EXCLUSIVE INTERVIEW: Singapore – Building Asia’s Leading Hub For Investment Management

The Investment Management Association of Singapore (IMAS) is a representative body of investment managers spearheading the development of the industry in Singapore; it was formed in September 1997.

IMAS fosters high standards of professionalism and promotes exemplary practice among members. It also provides a forum for members on industry-related discussions; serves as a collective for voice for the industry; facilitates training for members; and contributes towards investor education.

Note: Singapore assets under management rose to S$2.4 trillion in 2014 (Source: The MAS 2014 Singapore Asset Management Survey).

The Asian Wealth Times recently spoke with Michael Lim, executive director at IMAS, Singapore to get a sense of how his members are coping with the challenging market conditions and what the IMAS does in order to keep Singapore ahead.


AWT: What would you say is top of the list of your members concerns right now, is it lack of a deep talent pool, increasing regulatory demands or  another issue?

The top concerns for our members are always investment performance and AUM (Assets under Management). Talent and regulations do affect our members, and some are better resourced to handle these challenges than others. Regulatory change, which has been such a major focus globally, has at least begun to stabilize on a relative basis.

 Talent is very important. We continue to attract investment talent to Singapore, which is encouraging. We are also looking at what can be done to support our industry across functions from post-secondary education through to professional development.

AWT:Are your members nervous about the recent oscillations of the Chinese market, the slowdown there and the predicted Federal Reserve rate rise?

The sudden weaknesses experienced in the Chinese markets startled many fund managers and it had a ripple effect globally, particularly in the Asia Pacific region. And, of course, now all eyes are on the Fed. Janet Yellen’s most recent comments point to a rise before the end of 2015. If and when this happens, it would help to lessen the uncertainty for investors.

AWT: Singapore works with regional and international investors and is also a regional hub for an increasing number of institutional investors; do the managers invest predominantly within Asia too?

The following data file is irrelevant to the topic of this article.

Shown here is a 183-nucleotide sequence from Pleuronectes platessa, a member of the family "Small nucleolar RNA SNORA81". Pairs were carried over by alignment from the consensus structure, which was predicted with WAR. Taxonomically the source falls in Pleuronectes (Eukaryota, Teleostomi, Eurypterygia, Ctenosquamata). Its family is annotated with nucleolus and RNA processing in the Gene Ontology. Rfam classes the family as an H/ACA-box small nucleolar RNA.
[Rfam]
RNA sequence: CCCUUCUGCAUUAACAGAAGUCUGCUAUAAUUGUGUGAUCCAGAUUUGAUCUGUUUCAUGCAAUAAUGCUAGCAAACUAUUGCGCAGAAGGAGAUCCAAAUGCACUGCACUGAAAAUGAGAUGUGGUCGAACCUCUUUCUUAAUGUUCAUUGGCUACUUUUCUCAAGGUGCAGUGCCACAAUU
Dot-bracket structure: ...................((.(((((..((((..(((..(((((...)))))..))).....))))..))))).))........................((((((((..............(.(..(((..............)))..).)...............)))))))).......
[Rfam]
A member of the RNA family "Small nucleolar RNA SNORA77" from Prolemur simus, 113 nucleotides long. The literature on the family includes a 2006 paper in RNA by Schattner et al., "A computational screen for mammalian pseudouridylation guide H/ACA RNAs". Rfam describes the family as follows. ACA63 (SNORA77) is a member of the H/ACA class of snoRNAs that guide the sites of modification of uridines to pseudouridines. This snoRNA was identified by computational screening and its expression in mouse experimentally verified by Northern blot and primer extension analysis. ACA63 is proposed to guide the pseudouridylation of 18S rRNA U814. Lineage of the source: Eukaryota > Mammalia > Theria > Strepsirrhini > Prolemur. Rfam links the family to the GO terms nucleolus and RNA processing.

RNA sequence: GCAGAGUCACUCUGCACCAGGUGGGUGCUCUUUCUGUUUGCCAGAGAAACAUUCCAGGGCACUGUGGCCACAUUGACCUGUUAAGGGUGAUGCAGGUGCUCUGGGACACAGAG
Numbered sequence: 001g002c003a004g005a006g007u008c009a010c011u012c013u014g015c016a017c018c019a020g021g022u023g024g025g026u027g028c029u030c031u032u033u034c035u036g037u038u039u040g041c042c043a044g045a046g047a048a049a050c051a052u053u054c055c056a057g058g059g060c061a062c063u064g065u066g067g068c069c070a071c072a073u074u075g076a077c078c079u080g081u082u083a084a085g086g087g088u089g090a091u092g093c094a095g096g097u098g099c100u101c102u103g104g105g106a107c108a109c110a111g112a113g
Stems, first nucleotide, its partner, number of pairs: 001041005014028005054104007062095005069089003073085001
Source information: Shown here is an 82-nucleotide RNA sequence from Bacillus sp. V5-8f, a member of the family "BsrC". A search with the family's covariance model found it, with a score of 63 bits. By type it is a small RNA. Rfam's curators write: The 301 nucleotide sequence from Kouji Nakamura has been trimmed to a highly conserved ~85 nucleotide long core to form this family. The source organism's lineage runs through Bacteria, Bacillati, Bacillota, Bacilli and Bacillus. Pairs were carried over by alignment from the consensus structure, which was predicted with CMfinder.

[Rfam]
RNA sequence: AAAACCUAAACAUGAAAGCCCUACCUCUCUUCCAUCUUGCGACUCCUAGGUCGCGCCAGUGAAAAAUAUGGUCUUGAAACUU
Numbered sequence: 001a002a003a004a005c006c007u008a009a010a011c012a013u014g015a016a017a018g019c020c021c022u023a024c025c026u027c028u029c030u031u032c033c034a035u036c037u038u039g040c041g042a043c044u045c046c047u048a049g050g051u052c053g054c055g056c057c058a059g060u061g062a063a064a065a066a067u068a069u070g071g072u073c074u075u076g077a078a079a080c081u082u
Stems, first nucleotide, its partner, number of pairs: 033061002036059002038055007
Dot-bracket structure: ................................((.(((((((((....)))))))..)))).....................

About 80% of our AUM is sourced from outside Singapore, led by Asia-Pacific, Europe, and then the US. Yes, managers do invest primarily within the Asia-Pacific region, and a material portion of that goes to ASEAN countries. This certainly indicates our country’s role in serving both regional and international investors.

AWT: Is the IMAS working on bringing in more institutional investors, pension funds and family offices to Singapore? Does the IMAS conduct road shows/presentations into the traditional financial hubs of London, New York and Zurich?

There is of course a push to bring in more institutional investors, pension funds, and family offices to Singapore and IMAS is committed to this expansion.  Although we don’t undertake any roadshows, we are involved with similar regional and international associations and are happy to assist and contribute where we can.

AWT: In Asia, is Hong Kong the sole competitor to Singapore or do Tokyo or say Shanghai threaten to dilute Singapore’s offering as an Investment Management hub?

In many ways, Singapore and Hong Kong are very similar, for example, no capital gains, stable governments and thorough market regulations. Both can be considered gateways in their own right to various parts of Asia and in many ways Singapore and Hong Kong can be perhaps be viewed as complements rather than competitors.

 Tokyo and Shanghai are also sizable and attractive Asian financial centres. For the large North Asia region, geographically, they would be in direct competition with Hong Kong.

For Singapore, there are perhaps some benefits to not being too close to what is going on in any one particular market, but rather having a broader perspective across Asian markets in general.

AWT: There is a lot of hysteria surrounding the influence of disruptive Fintech solutions and how technology is changing traditional financial services, how is this transformation affecting IMAS members?

Technology has been a major feature of the investment management industry for a number of years - whether that has been to increase transparency to meet regulatory requirements, to improve efficiency and operations, or to generate investment returns. So, in this regard, Fintech is not entirely new in our industry. 

That said, we are living in a time of accelerated innovation and some of those innovations are bound to lead to changes in business models in the future, whether it is on the investments or distribution platforms.

Some examples include robo-advisors, automated investment services platforms, and comprehensive information technology. In spite of the uncertainties presented by disruptive technologies, if they are appropriately embraced, our industry will be able to ultimately harness the benefits for its clients.


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